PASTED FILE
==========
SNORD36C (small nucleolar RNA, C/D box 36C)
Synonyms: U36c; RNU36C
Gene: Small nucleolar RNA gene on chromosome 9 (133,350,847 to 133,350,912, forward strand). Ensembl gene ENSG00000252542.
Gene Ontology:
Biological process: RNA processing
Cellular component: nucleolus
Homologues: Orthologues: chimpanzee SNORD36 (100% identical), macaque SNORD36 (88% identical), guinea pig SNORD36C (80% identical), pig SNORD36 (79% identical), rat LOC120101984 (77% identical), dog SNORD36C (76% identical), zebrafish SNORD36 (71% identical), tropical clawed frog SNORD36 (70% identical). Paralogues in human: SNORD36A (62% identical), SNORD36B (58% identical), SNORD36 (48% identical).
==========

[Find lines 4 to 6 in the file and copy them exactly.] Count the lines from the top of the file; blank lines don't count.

Gene Ontology:
Biological process: RNA processing
Cellular component: nucleolus